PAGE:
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Notable New     Yorkers
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Edward KocheEdward Koche
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Session:         Page of 617

grounds that somehow or other the middle class values will rub off on the economically deprived is just outrageously wrong. It does not happen in my judgment. What happens is that the middle class, rightly or wrongly and I think rightly, recognizes that the low-income people, particularly those on welfare, have a different style of life, different feelings, a great deal of animosity, will ultimately destroy their neighborhood, cause physical attacks on their kids, the elderly and so forth, and they move out -- the middle class moves out, and ultimately that neighborhood becomes a slum. Forest Hills is the best illustration -- we could talk about that, too.

But you can't say these things today, and I'm trying very hard to say them, and I'm saying them rather softly, because my district happens to be a very radical district, and they don't like to hear this, but they don't want to have low-income projects in their area. Oh, no. The best thing that Procaccino said (and he was a number one dope) was when he referred to the people in Manhattan and maybe on the east side particularly as limousine liberals, and they are -- no question about it. They would impose standards on others that they don't want for themselves, for some philosophical concept that they'd like to see carried out. That's where we are.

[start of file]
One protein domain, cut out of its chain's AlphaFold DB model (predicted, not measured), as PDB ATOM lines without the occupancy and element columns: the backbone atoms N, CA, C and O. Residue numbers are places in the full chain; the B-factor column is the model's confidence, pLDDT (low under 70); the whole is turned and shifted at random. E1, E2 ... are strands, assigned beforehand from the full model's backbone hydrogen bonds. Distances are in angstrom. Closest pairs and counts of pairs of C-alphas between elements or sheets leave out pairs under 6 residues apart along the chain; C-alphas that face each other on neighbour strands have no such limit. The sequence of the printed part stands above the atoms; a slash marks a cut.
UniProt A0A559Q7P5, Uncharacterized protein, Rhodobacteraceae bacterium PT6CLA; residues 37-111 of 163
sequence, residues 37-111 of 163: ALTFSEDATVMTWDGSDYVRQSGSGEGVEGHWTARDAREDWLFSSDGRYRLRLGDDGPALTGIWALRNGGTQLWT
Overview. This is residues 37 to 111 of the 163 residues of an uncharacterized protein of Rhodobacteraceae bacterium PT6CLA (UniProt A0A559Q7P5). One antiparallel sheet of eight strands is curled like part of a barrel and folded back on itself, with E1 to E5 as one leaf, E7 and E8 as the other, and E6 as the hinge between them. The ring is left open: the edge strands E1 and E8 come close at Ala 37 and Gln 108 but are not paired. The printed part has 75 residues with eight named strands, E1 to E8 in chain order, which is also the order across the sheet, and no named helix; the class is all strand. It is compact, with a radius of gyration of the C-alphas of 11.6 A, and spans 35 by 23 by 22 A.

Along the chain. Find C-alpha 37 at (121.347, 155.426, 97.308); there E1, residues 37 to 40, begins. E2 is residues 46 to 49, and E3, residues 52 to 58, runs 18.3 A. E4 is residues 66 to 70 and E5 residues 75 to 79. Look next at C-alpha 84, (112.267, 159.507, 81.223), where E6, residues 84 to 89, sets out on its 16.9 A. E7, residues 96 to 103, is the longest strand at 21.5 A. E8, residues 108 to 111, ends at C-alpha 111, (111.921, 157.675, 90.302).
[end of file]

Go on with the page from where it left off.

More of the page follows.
Just one other thing with respect to parochial education and private schools: we have laws which say that they cannot discriminate on the basis of race. Indeed, in the city of New York the parochial schools are more integrated than are the public schools. That is to say, percentage-wise there is a better mix

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